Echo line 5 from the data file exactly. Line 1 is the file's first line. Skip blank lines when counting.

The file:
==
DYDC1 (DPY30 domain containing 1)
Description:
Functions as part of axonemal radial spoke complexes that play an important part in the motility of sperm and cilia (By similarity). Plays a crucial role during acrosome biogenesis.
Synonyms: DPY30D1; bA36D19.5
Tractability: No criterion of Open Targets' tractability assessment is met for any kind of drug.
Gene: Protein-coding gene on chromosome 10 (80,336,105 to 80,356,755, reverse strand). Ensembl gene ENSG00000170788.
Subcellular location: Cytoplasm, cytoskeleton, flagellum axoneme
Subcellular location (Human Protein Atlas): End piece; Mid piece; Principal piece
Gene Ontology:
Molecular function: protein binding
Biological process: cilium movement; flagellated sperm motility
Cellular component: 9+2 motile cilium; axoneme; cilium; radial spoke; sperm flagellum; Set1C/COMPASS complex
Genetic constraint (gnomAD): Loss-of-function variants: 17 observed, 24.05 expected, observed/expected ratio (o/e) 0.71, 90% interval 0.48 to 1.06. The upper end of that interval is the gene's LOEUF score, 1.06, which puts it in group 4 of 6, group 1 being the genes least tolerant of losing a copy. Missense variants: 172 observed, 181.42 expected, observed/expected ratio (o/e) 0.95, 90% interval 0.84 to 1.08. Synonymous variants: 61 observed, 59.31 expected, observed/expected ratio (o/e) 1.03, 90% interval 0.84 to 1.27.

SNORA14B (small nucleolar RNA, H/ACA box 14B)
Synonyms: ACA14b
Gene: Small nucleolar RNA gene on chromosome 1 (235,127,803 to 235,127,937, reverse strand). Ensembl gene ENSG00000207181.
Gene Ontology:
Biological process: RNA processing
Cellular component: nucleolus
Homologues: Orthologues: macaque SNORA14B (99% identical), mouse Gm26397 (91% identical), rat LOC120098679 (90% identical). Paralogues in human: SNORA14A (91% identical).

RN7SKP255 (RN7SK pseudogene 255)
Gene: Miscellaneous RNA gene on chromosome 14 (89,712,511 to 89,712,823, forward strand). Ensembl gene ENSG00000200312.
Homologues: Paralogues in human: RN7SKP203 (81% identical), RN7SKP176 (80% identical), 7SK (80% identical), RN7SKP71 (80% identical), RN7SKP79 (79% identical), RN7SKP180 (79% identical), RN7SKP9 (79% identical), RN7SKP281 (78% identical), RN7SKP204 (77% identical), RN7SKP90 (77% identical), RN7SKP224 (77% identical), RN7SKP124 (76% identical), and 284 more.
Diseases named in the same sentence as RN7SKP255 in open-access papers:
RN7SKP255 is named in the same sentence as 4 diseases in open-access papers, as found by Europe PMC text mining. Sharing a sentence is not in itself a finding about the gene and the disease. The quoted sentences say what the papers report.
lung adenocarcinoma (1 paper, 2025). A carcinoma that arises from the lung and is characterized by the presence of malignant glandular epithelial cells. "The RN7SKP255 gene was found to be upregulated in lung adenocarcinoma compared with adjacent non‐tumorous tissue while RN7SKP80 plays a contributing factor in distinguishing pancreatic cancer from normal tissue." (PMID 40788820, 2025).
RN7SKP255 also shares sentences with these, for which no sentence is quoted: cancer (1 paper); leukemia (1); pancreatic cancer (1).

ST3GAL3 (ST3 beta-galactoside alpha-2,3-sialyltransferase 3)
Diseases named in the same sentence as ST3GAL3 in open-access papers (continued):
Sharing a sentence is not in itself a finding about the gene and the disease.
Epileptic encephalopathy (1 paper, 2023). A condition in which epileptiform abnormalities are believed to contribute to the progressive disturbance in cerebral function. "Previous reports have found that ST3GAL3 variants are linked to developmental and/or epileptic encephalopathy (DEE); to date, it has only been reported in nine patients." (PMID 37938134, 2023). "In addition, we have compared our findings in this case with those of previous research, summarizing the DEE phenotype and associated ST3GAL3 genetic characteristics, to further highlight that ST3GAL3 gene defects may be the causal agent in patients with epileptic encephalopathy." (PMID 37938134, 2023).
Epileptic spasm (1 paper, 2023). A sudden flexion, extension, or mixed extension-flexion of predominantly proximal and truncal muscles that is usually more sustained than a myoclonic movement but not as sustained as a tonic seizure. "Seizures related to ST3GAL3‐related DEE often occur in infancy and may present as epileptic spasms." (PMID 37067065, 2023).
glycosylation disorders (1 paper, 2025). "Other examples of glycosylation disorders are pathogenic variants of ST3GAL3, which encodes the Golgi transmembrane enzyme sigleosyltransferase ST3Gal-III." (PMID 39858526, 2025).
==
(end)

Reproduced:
Tractability: No criterion of Open Targets' tractability assessment is met for any kind of drug.